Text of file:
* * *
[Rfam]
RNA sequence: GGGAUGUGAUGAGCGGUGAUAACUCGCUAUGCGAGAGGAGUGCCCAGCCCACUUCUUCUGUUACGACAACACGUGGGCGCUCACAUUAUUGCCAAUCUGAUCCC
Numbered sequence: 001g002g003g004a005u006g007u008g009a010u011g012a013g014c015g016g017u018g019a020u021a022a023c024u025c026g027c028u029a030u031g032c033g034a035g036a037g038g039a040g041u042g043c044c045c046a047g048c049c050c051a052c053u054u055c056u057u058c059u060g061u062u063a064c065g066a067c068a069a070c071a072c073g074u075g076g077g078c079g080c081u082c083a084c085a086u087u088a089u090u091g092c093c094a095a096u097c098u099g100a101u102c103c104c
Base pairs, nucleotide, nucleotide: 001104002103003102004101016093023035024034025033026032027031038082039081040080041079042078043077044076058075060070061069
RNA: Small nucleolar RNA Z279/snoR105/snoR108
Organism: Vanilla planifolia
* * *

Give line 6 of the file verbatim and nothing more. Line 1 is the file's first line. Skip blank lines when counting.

Organism: Vanilla planifolia